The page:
Buyer beware: fake Pappy Van Winkle is flooding the market

Pappy Van Winkle, one of the most sought after whiskies
Pappy Van Winkle, one of the most sought after whiskies

Pricey limited edition booze has become a status symbol similar to a Rolex or sports car, so naturally fakes are abundant.

Ebay banned the listing of any bottles of alcohol back in 2012 in a effort to combat a growing black market in fake limited edition whiskies.

However, lately a spate of empty rare booze bottles — from pricey bourbons such as Pappy Van Winkle to ryes like the Buffalo Trace Antique Collection — have been popping up on Ebay. And they’re seeing astronomical prices.

According to Esquire, shysters — driven by a growing interest in high-end whisky — are procuring empty bottles, filling them with lower-end booze and trying to pass them off as the real thing. They are sold for well over market price on invitation-only sites like BottleSpot, Facebook groups or even Craigslist.

Esquire reports, that Adam Herz — a Hollywood screenwriter and producer most famous for American Pie and co-founder of L.A. Whisk(e)y Society, a private whiskey club — decided to get to the bottom of this diabolical ploy by tracking secondary market whisky sales.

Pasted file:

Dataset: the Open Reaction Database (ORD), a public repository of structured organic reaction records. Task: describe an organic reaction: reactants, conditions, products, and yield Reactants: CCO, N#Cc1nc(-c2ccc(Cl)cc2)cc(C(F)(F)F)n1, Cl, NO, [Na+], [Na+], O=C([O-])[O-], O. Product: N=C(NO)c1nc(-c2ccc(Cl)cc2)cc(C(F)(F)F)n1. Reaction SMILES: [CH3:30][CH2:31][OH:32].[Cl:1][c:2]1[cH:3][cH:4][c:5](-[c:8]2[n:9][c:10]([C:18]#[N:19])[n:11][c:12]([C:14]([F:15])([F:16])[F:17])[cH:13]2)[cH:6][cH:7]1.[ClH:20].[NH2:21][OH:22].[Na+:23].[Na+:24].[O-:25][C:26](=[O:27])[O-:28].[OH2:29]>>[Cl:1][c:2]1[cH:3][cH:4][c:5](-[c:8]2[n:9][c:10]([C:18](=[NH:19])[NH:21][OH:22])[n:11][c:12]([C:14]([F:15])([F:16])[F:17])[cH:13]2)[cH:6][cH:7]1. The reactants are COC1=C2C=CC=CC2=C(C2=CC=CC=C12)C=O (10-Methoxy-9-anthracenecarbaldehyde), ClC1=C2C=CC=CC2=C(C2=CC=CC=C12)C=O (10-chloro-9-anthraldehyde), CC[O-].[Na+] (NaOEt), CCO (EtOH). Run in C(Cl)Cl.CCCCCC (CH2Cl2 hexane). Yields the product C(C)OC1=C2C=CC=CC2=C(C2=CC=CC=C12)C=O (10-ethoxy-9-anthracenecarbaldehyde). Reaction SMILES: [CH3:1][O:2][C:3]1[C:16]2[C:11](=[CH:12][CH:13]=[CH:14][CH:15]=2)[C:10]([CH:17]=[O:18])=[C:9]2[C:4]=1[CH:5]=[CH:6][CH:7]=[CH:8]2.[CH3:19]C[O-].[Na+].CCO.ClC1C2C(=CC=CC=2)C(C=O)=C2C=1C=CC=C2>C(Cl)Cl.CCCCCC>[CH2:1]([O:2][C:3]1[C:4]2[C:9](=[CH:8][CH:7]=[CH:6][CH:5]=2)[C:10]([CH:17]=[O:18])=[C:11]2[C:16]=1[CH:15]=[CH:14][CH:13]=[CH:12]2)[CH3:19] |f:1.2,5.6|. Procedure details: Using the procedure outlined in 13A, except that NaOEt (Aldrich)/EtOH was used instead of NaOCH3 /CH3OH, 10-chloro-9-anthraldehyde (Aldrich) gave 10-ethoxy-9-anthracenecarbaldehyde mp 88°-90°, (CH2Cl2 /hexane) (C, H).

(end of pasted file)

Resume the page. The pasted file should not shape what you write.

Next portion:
Herz quickly noticed that the same three or four bidders were snatching up all the Pappy empties. Herz copied down the unique, hand-numbered codes on those labels and compared them to the black-market Facebook groups’ bottles for sale.

“Five minutes. That’s how long it took me to find the first fake,” he says.

He discovered that some shady sellers even went so far as to manually alter the numbers by a digit to further deceive potential buyers. Another tactic that appears to be in play is obtaining foil bottle coverings on Amazon and torching the covering with a hairdryer to pass of a refilled bottle as new.

So the ultimate advice for how to stop the chain of forgery is pretty simple: break the mold and smash the bottle of specialty liquor upon finishing. Cheers to that!